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Smith-Brown v. Ulta Beauty, Inc.

United States District Court, N.D. Illinois, Eastern Division

June 27, 2019

KIMBERLY LAURA SMITH-BROWN, et al., individually and on behalf of all others similarly situated, Plaintiffs,



         Plaintiffs ask the Court to compel defendants to produce twenty-seven documents and a response to interrogatory 13 concerning defendants' internal investigation of the allegations in the complaint. Defendants contend that the information plaintiff seeks is privileged. For the reasons set forth below, the Court grants in part and denies in part plaintiff's motion to compel [177].



         Defendants contend that the documents at issue-nos. 53, 142, 143, 156, 157, 218, 235, 238, 254, 295, 319, 353, 355, 374, 390, 406, 412, 481, 511, 532, 539, 581, 607, 701, 702, 703, and 703(b) on their privilege log-are subject to the attorney-client and/or work product privileges. Plaintiffs argue that: (1) the log is not detailed enough to assess the privilege claims; (2) even if it is sufficiently detailed, defendants have not shown that the requested documents are subject to either privilege; and (3) defendants have waived any privilege that might otherwise apply.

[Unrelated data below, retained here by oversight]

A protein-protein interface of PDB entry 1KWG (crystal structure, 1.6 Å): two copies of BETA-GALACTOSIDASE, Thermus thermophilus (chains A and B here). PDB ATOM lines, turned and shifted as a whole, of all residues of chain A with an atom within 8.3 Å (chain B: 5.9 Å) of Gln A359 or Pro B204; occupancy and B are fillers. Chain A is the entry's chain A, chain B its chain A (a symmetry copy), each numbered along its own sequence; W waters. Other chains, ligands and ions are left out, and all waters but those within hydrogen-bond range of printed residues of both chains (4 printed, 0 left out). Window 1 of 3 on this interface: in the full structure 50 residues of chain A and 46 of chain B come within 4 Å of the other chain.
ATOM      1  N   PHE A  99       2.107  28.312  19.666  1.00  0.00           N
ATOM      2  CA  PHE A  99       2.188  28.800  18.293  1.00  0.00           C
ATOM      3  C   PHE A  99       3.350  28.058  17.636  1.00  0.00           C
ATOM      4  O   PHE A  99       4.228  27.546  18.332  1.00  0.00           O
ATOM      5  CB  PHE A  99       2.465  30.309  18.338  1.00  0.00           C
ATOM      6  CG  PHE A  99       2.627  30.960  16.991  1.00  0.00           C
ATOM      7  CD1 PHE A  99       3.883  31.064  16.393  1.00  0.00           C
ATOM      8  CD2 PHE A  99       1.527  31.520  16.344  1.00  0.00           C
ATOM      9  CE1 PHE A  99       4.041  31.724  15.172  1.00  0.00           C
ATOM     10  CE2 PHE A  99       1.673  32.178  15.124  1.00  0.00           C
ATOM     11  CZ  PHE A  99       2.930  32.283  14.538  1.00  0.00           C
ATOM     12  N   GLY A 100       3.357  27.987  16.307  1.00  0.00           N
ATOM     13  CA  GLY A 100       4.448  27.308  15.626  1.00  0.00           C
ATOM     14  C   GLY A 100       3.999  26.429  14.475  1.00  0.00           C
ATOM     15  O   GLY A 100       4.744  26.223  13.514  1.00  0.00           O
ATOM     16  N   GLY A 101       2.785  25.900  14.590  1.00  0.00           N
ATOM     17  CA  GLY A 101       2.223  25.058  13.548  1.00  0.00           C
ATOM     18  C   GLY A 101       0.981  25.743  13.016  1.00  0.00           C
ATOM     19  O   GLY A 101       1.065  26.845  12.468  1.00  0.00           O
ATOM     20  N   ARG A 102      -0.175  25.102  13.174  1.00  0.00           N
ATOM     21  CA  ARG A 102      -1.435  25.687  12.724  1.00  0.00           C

Plaintiffs argue that the document descriptions are too vague because they contain “boilerplate buzzwords” such as “in anticipation of litigation” or “reflects legal advice.” (Pls.' Br., ECF 177 at 5.) If the descriptions were limited to those words, that would be problematic. See Nucap Indus. Inc. v. Robert Bosch LLC, No. 15 CV 2207, 2017 WL 3624084, at *1 (N.D. Ill. Aug. 23, 2017) (documents described only as “[c]ommunication reflecting legal advice regarding anticipated litigation with Bosch” found insufficient). But here, in addition to the “buzzwords, ” the log contains a description of the documents. (See, e.g., Pls.' Br., Ex. A, Privilege Log, ECF 177-1, Doc. 142 (described as “Communication reflecting work done as part of investigation performed at the request and direction of company counsel, in anticipation of litigation, and for the purpose of assisting with the provision of legal advice regarding social media allegations, such as compiling internal company communications to and from stores sent at the direction of company counsel, and gathering social media, media, customer, and/or former employee activity regarding social media allegations, which provided information regarding the company's investigation and company counsel's legal advice regarding company's response to social media allegations.”).) Thus, defendants' use of “buzzwords” does not make the descriptions too generic.